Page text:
I’m not sure why, but I’ve long been drawn to stories that take place in the South; Mississippi, Tennessee, the Carolina’s, Georgia, etc. It may have begun years ago when I first read “The Adventures of Huckleberry Finn” by Mark Twain. I don’t raahtly recall. Yuh see even as ah write this the voice in muh head is speaking with a slow southern drawl y’all. This is what happens whenevuh uh get into a really good southern story as uh am raaht now.
Here are a few examples of good southern writers or stories that took place in the South that are sure to bring out the southern drawl in your head:
To Kill a Mockingbird by Harper Lee
The Secret Life of Bees by Sue Monk Kidd
Anything written by Barbara Kingsolver (She lives in Virginia now so she counts)
Fried Green Tomatoes at the Whistle Stop Cafe by Fannie Flagg
Anything written by David Sedaris (He grew up in Raleigh, North Carolina and he has the accent)
Midnight in the Garden of Good and Evil by John Berendt
Divine Secrets of the Ya-Ya Sisterhood by Rebecca Wells
Ahh looky here, ah done gone on and on and plum near forgot muh point. (The voice in my head is now less refined southern and with a little more “country” southern drawl)
I’ve just begun reading another wonderful southern tale. The book is “The Help” by Kathryn Stockett. This is Kathryn Stockett’s first novel. I’m about 1/3rd into it so far and I am truly impressed by her writing style. She has me so involved in the story I don’t want to do anything else but keep reading. It took everything I had to tear myself away from it to write this post!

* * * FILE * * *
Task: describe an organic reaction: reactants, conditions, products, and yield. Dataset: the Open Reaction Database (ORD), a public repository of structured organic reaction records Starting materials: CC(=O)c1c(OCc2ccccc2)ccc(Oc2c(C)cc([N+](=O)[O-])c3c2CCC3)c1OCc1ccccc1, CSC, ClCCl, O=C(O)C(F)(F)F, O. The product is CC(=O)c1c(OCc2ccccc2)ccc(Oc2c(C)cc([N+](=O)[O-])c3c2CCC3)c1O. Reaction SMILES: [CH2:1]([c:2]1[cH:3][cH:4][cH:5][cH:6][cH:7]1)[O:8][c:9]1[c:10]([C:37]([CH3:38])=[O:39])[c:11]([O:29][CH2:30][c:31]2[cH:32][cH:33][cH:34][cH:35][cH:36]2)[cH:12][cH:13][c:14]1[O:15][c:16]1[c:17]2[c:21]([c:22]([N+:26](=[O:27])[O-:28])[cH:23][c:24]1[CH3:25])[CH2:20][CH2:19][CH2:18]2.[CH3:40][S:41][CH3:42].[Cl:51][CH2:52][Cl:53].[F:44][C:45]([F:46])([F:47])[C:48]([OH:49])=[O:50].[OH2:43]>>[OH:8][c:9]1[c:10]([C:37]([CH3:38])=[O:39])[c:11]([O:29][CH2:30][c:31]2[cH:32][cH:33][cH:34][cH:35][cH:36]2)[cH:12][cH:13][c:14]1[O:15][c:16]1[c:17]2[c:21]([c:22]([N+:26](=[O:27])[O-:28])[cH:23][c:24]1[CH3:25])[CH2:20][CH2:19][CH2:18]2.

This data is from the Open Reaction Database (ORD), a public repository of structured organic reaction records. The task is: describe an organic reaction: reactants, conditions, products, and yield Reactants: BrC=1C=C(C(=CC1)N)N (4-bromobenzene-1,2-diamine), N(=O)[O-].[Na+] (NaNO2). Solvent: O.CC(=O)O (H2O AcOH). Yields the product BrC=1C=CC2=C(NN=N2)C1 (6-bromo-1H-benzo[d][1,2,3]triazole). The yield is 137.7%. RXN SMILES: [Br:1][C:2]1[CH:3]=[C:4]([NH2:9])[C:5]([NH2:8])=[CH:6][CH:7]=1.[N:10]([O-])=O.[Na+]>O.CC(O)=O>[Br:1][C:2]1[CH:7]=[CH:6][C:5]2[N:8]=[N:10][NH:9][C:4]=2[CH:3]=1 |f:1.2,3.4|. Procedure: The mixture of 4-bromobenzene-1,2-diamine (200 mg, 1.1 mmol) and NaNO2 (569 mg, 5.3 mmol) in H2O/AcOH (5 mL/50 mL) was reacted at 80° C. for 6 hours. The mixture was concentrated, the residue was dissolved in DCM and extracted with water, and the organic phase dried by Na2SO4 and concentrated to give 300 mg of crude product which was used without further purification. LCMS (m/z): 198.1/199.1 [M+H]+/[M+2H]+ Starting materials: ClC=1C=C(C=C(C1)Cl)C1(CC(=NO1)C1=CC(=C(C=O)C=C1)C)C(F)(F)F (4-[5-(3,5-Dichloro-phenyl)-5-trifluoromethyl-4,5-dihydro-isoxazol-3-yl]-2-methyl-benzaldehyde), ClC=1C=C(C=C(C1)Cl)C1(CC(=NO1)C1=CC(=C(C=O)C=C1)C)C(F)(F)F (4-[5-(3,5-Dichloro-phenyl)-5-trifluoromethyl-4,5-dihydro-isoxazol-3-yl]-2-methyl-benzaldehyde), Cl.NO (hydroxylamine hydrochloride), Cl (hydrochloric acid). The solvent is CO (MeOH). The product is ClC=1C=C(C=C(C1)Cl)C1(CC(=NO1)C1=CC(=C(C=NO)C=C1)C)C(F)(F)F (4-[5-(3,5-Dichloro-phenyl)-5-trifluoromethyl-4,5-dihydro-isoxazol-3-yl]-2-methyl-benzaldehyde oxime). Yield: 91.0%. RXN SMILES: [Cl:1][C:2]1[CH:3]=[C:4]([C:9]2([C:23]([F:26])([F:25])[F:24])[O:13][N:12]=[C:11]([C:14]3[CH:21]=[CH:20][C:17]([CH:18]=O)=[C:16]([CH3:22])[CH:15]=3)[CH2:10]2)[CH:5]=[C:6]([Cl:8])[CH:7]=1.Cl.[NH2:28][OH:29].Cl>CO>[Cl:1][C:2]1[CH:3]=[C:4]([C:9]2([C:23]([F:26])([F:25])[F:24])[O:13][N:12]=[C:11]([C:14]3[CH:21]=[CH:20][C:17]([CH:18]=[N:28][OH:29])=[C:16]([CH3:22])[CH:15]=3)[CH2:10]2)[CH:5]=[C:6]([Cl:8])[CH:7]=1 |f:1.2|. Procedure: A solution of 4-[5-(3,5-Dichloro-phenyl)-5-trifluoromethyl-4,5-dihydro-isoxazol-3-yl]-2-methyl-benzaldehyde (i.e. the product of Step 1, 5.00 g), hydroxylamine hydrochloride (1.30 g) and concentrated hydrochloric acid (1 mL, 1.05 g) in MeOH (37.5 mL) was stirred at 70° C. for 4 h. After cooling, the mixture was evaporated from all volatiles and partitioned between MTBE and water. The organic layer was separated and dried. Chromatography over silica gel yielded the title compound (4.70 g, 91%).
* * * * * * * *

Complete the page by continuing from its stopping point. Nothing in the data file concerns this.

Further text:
This review describes the book best: “Set in the rural South of the 1960’s, The Help is a startling, resonant portrait of the intertwined lives of women on opposite sides of the racial divide. Stockett’s many gifts – a keen eye for character, a wicked sense of humor, the perfect timing of a natural born storyteller- – shine as she evokes a time and place when black women were expected to help raise white babies, and yet could not use the same bathroom as their employers. Her characters, both white and black, are so fully fleshed they practically breathe – no stock villains or pious heroines here. I’m becoming an evangelist for The Help. Don’t miss this wise and astonishing debut.”
–Joshilyn Jackson, Bestselling author of Gods in Alabama
In the novel Stockett writes:
“If chocolate was a sound it would have been Constantine’s voice singing.
If singing was a colour it would have been the colour of that chocolate.” I love that!
I know it’s risky to recommend a book without having read the whole thing, but even if it all went “south” from the point I’m at now (which I highly doubt) it would still be worth the read.